[Note for email subscribers to our blog.Â Your experience may be enhanced by viewing the blog on our web site by clicking here: Â https://sabbatical3.net/blog/?p=7193Â .Â Video posted on the blog has not worked for email programs.Â It works best on the blog web site.]
In our last posting, we were still uncertain about our visa status in Italy because we had been asked for a new form proving that we are officially residents of Carloforte.Â As far as Carloforte is concerned, if you live on a boat in the marina you are not a â€œresident.â€ Â So it was impossible for us to provide the required form. That has all been resolved thanks to a friend who â€œknows a guyâ€ and made a telephone call on our behalf and explained our situation.Â After 3 weeks we received a message from the Questura (immigration police) asking us to return to Cagliari.Â There we were presented with cards granting us two years of elective residence in Italy.
Also, in our last blog posting, we had been waiting for Sabbatical III to get hauled and have her bottom painted.Â Our time finally arrived and on Thursday, May 25 we made our way to the Sifredi boatyard to get hauled.Â We knew exactly what was required of us for the haul because the week before we were on hand to watch Serafine, an identical boat to ours (an Amel Super Maramu) get hauled.Â There is very little water depth and room in the place of our haul.Â Giuseppe Sifredi had me steer a slow zig-zag course in the unmarked â€œchannelâ€ and turn sideways with a very strong dose of the bowthruster, with a dock at my stern and a power boat just a few feet off my bow.Â The depth sounder showed that we were touching bottom.Â The backstay of the main mast was slacked and the crane leaned over and Giuseppe and his assistants attached four large shackles to the chain plates of Sabbatical III.Â Boatyard workers held on with lines to keep the boat from swaying uncontrollably in the wind as Aldo Sifredi, Guiseppeâ€™s father, slowly lifted Sabbatical III out of the water with a 90 metric ton crane and then turned and squeezed her into a small space next to the work shed.
The bottom was covered in marine growth as was the prop. Plus there was a gash in the keel from my unfortunate interaction with an underwater and unmarked rock off of Lavezzi Island, Corsica last fall. The boatyard workers went right to work scraping the bottom and then power washing. Laura and I were able to sleep on the boat which had great views towards both the straits separating Carloforte from Sardinia (looking forward) and the salt pond (saline) looking aft. There is also a nice bathroom with shower in the yard so we were reasonably comfortable.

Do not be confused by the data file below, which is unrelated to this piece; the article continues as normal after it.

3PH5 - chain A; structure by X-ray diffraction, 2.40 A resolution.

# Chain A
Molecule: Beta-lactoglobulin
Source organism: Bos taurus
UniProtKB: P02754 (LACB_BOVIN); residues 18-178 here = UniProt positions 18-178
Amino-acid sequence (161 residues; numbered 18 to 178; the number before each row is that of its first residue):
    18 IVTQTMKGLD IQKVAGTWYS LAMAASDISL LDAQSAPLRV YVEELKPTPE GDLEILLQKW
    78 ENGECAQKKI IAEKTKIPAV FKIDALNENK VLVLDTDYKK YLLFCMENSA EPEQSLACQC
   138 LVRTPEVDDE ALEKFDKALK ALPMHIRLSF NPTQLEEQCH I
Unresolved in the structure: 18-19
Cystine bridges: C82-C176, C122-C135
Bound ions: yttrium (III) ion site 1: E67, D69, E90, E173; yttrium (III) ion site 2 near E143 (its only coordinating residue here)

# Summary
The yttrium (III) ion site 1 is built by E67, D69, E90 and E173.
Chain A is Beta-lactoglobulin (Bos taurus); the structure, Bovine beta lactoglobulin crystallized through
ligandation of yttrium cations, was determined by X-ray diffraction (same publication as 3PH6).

The next day they started painting the hull with the Joton Nonstop ablative paint that I had ordered. I had a worrisome repair task that I had just became aware of the week before. I had checked the rudder stock and quadrant as I always do every Spring but this time I found evidence that sea water was coming up the rudder packing into the aft section of the boat and had made the steel quadrant rusty. The quadrant turns the rudder in response to turning the wheel. The rudder compartment was dry when I looked but water must have been pushed up past the rudder packing while sailing in large seas in the previous season. Hajo (Hans Joachim) of Serafine came over to help and together we set to work on the rudder. We needed to get the quadrant off of the rudder but it was rusted in place. We were able to borrow a mechanical puller and even with generous applications of PBBlaster, it took a lot of force to finally get the quadrant off of the rudder post. After wire brushing and painting, it looks like new. Instead of replacing the packing, we just tightened the packing nut that compresses it. So far no more water has entered, even after we had an extremely rough sail 10 days ago. (More on that in a subsequent blog post).
Besides the usual maintenance tasks that need to be done when the boat is out of the water, we also needed to get our old washing machine off of the boat and the new one we had purchased (from Amazon Italy) on the boat. This is not that easy a task. Fortunately, once we were back in the water on Tuesday, May 30, the boatyard used their 90 metric ton crane to do the swap. When I went to install the new washer, I was a bit annoyed that it was a tiny bit wider and taller than the dimensions that were advertised. It has to fit into a beautiful teak cabinet and it was one-half inch too deep and one-half inch too tall. I broke off a plastic protrusion at the rear and cut a small slat inside the cabinet to deal with the extra width, and then reset the top lid of the teak cabinet so that it just fit.
Our friends Hajo and Julia on Serafine were waiting five weeks for their new dinghy to arrive, and we were waiting for our bottom paint job and for some replacement items to arrive from SVB in Germany (a new liferaft, autopilot motor, and assorted other parts). One thing we could not get was propane for our stove. It was impossible to get our American gas bottles refilled. Italy is the first place where this has been an issue. I bought a little two-burner electric cooking top, but that is only good in a marina where there is shore power. We enjoyed walking around charming Carloforte and dining with Hajo and Julia numerous times. Serafineâ€™s dinghy and our liferaft and autopilot arrived on the same day, and two days later we both left Carloforte for the sailing season. They were heading for Corsica and we for mainland Italy. More on that in the next blog post.
Finally some video:
Above: Â Getting Hauled
Below: Â Old clothes washer is lifted off Sabbatical III